Murphy Halts Indoor Dining From 10 p.m. To 5 a.m.

TRENTON, N.J. (AP) -
A mailbox containing free masks for pedestrians stands in the center of Tenafly, N.J., Thursday, Oct. 22, 2020. (AP Photo/Seth Wenig)

New Jersey Gov. Phil Murphy said Monday bars and restaurants must halt indoor dining from 10 p.m. to 5 a.m. beginning Thursday in an attempt to control a resurgence of the coronavirus.

“We need to change our mindset, we have to shake off the pandemic fatigue that we all feel,” Murphy said during a news conference in Trenton.

Takeout and outdoor dining may continue past 10 p.m., Murphy, a Democrat, said. Another change allows restaurants to seat tables closer than 6 feet (2 meters) apart if they erect a barrier. He also said that all indoor interstate athletic events will be prohibited.

“This is not forever and always. We basically have a six-month window to beat the virus into the ground,” he said.

It comes as the coronavirus rate of infection and number of cases climbs higher in New Jersey and across the country.

Over the past seven days, an average of about 2,000 people per day have been infected by the virus, up from a rate of about 370 per day in August.

Republicans rejected the governor’s new order. GOP state Sen. Joe Pennacchio called it unjustified.

“This is just another random edict from a governor who continues to fight the pandemic without the benefit of logic or science,” he said in an emailed statement. “Is the governor suggesting diners are more susceptible to the virus later in the night?”

Murphy said Monday that Health Department officials say indoor settings make it easier for the virus to spread compared with outdoors.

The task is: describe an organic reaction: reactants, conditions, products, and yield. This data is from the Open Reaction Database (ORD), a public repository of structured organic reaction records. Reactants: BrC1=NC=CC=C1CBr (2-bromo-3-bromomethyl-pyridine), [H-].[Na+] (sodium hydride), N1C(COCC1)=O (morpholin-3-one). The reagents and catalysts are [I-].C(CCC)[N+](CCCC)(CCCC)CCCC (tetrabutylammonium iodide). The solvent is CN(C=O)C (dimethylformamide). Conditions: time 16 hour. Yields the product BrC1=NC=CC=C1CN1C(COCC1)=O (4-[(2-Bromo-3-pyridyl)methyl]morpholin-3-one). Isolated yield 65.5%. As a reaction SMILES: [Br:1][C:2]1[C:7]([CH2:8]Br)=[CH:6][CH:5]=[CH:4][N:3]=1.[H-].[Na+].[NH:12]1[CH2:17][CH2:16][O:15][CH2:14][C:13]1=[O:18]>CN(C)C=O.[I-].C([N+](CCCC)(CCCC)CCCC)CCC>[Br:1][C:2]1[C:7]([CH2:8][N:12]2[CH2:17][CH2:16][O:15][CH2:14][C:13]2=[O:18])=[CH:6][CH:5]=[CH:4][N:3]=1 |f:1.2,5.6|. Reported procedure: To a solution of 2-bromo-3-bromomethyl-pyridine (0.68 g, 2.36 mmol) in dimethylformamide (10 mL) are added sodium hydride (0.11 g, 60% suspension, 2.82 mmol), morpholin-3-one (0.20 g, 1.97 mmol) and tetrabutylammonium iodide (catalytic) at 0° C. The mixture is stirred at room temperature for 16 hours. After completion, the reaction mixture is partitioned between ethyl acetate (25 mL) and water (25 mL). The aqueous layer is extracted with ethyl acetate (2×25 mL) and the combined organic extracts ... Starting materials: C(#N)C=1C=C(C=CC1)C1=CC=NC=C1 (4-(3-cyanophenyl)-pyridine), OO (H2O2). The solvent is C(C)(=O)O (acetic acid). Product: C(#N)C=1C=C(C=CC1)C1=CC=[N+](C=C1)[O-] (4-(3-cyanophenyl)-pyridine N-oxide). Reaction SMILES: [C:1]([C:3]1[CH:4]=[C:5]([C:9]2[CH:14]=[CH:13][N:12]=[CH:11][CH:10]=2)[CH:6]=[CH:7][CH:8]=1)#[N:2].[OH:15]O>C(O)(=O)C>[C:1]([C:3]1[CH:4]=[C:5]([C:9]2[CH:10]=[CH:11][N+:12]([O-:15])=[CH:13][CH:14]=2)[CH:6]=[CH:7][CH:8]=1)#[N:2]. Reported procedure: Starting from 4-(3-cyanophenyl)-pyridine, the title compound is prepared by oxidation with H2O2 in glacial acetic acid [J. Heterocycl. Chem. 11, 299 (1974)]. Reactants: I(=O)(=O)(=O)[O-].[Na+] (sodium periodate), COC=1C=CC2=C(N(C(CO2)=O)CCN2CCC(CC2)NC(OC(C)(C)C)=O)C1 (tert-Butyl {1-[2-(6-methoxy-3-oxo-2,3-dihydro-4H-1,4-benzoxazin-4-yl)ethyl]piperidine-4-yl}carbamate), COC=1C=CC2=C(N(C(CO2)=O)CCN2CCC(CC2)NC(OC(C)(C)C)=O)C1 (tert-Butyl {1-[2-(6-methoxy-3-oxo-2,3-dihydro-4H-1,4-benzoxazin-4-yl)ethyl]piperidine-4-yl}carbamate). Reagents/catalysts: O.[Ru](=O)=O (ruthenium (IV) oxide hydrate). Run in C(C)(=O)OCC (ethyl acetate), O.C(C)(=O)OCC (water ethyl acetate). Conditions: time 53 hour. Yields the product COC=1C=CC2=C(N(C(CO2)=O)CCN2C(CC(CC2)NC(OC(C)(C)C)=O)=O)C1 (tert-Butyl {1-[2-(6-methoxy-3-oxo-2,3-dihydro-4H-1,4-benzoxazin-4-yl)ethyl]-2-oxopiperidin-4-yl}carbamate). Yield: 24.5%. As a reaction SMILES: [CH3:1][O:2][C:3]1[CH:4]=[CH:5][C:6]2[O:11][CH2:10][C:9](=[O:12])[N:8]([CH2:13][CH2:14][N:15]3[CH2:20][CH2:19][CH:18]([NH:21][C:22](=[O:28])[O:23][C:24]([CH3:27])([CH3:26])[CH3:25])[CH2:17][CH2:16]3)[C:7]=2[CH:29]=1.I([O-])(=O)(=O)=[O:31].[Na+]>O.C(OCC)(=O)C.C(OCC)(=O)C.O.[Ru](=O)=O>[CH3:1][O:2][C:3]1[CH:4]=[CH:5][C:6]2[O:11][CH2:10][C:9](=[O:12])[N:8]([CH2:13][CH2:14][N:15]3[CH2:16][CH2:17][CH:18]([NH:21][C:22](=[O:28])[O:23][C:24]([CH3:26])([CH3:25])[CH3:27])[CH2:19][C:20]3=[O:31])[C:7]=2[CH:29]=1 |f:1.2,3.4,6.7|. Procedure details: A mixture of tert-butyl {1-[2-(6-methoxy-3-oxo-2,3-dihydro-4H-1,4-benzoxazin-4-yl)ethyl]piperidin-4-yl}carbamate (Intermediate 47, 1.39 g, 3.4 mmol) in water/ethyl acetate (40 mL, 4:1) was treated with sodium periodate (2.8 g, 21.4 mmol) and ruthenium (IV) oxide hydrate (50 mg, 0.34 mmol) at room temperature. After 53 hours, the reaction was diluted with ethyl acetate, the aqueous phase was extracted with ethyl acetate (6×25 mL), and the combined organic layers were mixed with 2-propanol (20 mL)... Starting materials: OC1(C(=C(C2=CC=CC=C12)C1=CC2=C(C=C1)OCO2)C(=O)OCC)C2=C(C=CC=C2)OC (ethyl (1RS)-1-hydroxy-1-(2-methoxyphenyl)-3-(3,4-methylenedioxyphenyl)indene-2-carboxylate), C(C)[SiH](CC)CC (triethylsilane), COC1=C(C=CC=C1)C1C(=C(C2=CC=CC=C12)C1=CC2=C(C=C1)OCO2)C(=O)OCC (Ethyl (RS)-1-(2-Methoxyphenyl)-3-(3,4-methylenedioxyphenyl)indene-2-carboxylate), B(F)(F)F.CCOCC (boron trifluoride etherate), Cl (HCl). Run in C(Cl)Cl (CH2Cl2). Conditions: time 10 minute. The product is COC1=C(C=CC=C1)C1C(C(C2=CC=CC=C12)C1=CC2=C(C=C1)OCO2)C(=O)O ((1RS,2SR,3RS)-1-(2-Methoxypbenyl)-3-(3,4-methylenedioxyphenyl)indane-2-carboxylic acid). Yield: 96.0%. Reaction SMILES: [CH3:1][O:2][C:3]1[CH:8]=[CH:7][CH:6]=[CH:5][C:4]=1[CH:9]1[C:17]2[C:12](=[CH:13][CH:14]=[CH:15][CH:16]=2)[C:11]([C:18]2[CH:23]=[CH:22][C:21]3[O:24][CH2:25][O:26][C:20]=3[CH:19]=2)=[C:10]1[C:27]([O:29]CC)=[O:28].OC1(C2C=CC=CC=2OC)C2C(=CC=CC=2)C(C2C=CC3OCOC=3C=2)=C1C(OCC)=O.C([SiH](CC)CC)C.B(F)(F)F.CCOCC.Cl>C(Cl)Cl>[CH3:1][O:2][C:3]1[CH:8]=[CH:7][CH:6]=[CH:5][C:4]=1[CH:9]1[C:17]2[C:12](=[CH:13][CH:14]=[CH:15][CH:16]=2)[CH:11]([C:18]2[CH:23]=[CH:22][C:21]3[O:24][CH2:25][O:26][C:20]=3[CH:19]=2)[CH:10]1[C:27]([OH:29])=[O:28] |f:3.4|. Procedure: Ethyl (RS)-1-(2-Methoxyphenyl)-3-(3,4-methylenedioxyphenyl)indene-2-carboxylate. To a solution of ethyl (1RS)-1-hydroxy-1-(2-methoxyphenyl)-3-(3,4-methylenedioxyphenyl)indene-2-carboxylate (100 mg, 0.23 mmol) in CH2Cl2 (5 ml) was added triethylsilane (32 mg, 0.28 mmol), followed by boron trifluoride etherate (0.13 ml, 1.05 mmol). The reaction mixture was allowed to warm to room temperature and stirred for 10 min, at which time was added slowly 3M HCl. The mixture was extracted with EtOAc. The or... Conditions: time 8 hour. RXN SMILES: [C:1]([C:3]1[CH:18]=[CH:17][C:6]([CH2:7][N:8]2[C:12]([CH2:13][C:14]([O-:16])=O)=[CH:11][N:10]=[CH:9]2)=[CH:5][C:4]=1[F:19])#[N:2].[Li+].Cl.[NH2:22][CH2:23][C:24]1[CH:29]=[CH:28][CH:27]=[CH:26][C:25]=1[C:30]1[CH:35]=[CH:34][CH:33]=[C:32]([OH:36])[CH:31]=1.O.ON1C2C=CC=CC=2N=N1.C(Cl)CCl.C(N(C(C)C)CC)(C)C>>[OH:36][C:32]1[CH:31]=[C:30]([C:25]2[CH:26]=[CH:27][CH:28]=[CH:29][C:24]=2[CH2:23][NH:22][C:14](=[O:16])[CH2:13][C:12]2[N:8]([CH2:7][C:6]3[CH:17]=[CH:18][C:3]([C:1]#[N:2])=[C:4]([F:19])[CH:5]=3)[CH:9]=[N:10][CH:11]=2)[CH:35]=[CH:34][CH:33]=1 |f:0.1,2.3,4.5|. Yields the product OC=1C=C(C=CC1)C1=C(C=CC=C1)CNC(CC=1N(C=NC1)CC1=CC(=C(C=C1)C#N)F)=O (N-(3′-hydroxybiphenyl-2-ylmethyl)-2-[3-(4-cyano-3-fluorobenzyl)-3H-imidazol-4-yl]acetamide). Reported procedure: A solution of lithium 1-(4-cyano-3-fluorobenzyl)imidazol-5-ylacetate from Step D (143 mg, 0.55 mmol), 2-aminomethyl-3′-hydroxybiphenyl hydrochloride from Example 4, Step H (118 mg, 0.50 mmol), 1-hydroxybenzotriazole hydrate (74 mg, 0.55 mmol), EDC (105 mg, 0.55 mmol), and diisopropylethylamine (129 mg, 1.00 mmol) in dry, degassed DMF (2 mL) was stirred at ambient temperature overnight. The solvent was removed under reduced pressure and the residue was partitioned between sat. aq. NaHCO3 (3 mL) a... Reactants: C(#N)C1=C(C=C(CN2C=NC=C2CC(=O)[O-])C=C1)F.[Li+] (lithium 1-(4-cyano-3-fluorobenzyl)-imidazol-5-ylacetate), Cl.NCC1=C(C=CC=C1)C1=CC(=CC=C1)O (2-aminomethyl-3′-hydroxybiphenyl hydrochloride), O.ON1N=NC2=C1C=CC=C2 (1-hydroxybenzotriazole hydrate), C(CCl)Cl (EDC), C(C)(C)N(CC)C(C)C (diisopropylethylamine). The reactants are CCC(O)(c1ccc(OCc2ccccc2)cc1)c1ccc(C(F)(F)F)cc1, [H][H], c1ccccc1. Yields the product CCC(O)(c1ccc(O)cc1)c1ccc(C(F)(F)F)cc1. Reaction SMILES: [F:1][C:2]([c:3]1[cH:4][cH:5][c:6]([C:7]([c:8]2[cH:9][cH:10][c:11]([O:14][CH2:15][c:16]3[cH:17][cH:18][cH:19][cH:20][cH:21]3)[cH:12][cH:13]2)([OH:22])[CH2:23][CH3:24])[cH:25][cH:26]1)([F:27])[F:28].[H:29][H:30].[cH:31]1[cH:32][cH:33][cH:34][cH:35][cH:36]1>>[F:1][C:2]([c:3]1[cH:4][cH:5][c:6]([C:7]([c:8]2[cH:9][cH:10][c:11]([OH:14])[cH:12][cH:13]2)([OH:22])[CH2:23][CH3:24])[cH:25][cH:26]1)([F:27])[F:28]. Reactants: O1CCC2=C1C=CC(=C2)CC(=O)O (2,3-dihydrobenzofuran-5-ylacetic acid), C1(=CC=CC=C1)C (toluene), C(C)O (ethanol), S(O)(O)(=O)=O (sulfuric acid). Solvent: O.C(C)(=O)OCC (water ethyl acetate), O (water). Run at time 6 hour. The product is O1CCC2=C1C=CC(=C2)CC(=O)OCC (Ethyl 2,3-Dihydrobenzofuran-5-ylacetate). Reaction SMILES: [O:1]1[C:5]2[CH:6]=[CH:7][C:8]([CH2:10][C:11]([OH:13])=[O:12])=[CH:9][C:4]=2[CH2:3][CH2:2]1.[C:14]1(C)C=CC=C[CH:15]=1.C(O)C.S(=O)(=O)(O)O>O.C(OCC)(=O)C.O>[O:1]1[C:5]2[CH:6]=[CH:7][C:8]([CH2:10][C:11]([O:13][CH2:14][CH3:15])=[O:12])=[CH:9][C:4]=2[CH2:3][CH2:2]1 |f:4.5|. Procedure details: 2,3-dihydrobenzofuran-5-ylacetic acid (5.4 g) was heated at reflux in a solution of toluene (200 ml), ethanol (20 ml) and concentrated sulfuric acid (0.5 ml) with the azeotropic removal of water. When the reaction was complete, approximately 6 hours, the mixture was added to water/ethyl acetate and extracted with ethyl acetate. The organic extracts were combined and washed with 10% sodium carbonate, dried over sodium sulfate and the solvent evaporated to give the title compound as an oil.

Marilou Halvorsen, president and CEO of the New Jersey Restaurant and Hospitality Association, characterized the new guidelines as the latest example of restaurants being unfairly targeted while restrictions at other businesses, such as big-box stores, are less draconian.

Had she been consulted, she said, she would have urged a more targeted approach than penalizing the whole industry.

“I appreciate the fact that the governor and the health commissioner are concerned about the spike,” Halvorsen said. “But we’re the ones that get the black mark. To do something just to do it, doesn’t make sense.”

Murphy has long promised to return to closures if the virus caseload spiked again.

Murphy has said the state is entering a “second wave” of the outbreak, which has led to death toll of 14,629 people since the pandemic began.

During the hours they are allowed to be open, bars and restaurants will still be subject to indoor dining restrictions limiting capacity to 25%, a restriction that many businesses and Murphy’s political rivals say hurts their bottom line.